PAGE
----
Facelifted VW Golf 8.5 promises to be less annoying this time | CAR Magazine

Facelifted VW Golf 8.5 promises to be less annoying this time

Published: 23 January 2024 Updated: 23 January 2024

► Refreshed Volkswagen Golf officially revealed
► New-generation infotainment; AI-augmented IDA assistant
► Upgraded mild and plug-in hybrid engines, punchier GTI

Volkswagen has pulled the covers off its refreshed Golf hatchback and Estate, as well as the GTI and GTE models. The 8.5 facelift might look extremely similar to the previous car, but the aim has mainly been to address some of the Golf 8’s biggest flaws – mainly surrounding infotainment, software and interior quality.

The brand and its engineers, software developers and product managers have been hard at work updating and upgrading the bits that matter and, crucially, the bits that really did need fixing after the Mk8 redesign backfired – something that Michael Blaul, VW’s product marketing manager for the Golf, told us was a ‘painful experience’ with the initial launch of the Mk8 Golf.

‘It was a radical strategy to change everything [with the Mk8],’ says Blaul. ‘Because the average Golf customer had a Mk7, and before it a Mk6 and so on – they expect to step into the car and everything is there where you expect it, and that nobody has to explain it. [The Mk8] was the first time we had to explain everything.’

VW is hoping to turn its fortunes and the car’s reputation back around with the Golf 8.5 as the nameplate celebrates its 50th anniversary in 2024.

It doesn’t look like it’s changed…

Visually, not much has. The Golf 8.5 features a revised front light signature with more angular backlit headlight surrounds, as well as a glowing front badge – a first for Volkswagen, as restrictions on lighting use regarding logos are relaxed. Redesigned bumpers, including a squarer lower valance for R-line and GTI models, and some refreshed wheels (including fat five-spoke aero ones also seen on the new Passat, and almost Alfa Romeo-like ones for the GTI) feature. New lights at the rear feature, too.

Inside, not a great deal has changed either. Proper physical switchgear for the steering wheel makes a return, and the new infotainment system is on a MASSIVE screen. The screen itself is 10.4 inches as standard, with a larger 12.9-inch version offered on higher trims or as an option.

Besides the physical screen size, the infotainment has seen the biggest overhaul with the introduction of MIB4 also seen on the latest Passat and Tiguan, as well as Skoda-flavoured version on the Kodiaq and Superb. The old MIB3 one was mired with lag, bugs and even some frankly silly UI oversight. The touch slider for the volume and temperature controls wasn’t backlit, for example, making it useless at night, while the system itself was deeply laggy in its infancy (it was fixed somewhat with later updates) and riddled with menus and sub-menus for basic functions.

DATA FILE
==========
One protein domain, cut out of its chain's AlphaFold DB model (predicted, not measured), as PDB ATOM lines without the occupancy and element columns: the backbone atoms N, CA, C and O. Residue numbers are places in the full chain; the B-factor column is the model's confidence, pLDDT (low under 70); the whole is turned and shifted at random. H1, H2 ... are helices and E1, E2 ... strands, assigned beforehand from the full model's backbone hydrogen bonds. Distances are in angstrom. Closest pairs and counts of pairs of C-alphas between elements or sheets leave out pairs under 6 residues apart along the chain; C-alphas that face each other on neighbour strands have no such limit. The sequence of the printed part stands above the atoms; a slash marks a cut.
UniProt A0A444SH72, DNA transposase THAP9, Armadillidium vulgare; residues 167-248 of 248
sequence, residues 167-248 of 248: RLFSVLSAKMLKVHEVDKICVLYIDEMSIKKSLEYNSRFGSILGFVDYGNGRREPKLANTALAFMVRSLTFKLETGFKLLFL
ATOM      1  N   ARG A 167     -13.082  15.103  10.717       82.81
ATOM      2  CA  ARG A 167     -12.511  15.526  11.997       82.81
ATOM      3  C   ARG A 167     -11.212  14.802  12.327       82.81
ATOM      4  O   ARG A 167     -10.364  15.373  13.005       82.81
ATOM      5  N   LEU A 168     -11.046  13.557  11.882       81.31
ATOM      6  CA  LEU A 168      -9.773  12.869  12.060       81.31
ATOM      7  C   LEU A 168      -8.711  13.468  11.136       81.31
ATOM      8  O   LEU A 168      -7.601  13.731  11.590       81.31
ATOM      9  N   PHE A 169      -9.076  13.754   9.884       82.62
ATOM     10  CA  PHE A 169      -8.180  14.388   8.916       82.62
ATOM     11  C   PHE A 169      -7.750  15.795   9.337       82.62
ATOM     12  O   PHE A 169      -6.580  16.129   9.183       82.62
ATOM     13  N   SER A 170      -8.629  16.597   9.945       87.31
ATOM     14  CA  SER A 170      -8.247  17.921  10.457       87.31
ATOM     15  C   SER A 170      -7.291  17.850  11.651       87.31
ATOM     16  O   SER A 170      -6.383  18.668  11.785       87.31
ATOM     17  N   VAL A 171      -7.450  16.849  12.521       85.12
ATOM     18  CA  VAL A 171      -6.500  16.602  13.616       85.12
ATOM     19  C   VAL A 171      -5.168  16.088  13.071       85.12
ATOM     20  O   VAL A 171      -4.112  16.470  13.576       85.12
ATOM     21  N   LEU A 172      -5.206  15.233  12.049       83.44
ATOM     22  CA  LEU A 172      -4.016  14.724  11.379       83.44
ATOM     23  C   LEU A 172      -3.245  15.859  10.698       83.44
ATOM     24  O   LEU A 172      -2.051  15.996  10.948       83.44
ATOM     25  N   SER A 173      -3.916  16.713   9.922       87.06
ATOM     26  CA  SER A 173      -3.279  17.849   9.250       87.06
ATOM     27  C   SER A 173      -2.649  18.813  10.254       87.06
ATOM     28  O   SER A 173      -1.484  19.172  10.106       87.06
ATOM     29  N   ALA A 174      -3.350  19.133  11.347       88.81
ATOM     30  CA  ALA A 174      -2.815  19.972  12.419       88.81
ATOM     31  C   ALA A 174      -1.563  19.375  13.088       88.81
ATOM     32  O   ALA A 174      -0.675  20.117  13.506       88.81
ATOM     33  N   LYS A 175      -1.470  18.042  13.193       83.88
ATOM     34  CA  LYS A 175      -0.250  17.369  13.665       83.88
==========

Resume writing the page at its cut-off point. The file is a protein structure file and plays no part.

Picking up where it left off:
While the new MIB4 software here is still entirely reliant on touchscreens and touch panels, there’s a permanent quick-access climate control overlay and the ability to add a layer of icons on the top row for the settings you use the most. Our early test showed it felt much more responsive, too – though a bigger CAR ‘Does It Work?’ test will happen soon.

Much more on-trend news came at the 2024 Consumer Electronics Show, which saw Volkswagen announced that its new IDA personal assistant would be augmented with generative AI. This isn’t the first time that the AI chatbot service has been available in a car; DS has incorporated ChatGPT into its Iris infotainment in a trial phase, and we’ve tested it here – but VW says it’s the first brand that will have the software integrated as standard. It reflects the creeping ubiquity of artificial intelligence (AI) and how it’s popping up in all walks of life.

VW Golf 8.5: specs and engines

UK variants are to be confirmed, but VW has announced Life, Style and R-line trims for the Golf hatch and estate as well as a refresh of the GTI and GTE.

For the standard Golf hatchback and estate, there is a range of engines available. There are two TSI petrols (113bhp and 148bhp), two mild hybrid eTSI petrols (113bhp and 148bhp), two diesels (113bhp and 148bhp) and an eHybrid version generating 201bhp.

The eHybrid model features a 19.7kWh battery pack and e-motor as well as a 1.5-litre turbocharged petrol engine, and claims around 62 miles of electric-only range is possible. Then there’s the GTE plug-in hybrid. It, too, claims up to 62-miles of e-range, but benefits from 268bhp. Both the eHybrid and GTE PHEVs can be charged at up to 11kW on AC chargers and now up to 50kW via DC fast chargers.

GTI fans will be pleased as the potent 2.0-litre turbo engine has seen a power boost to 261bhp, but only a seven-speed DSG auto is listed in the engine specifications, marking the end of a manual Golf GTI.

After more punch? A facelifted GTI Clubsport and refreshed R will be on the way later in 2024.

When can I buy a new VW Golf?

VW says the first deliveries will start in the spring of 2024. UK prices and specs are to be confirmed, but likely won’t change too much from their current offerings.

By Jake Groves

CAR's deputy news editor, gamer, serial Lego-ist, lover of hot hatches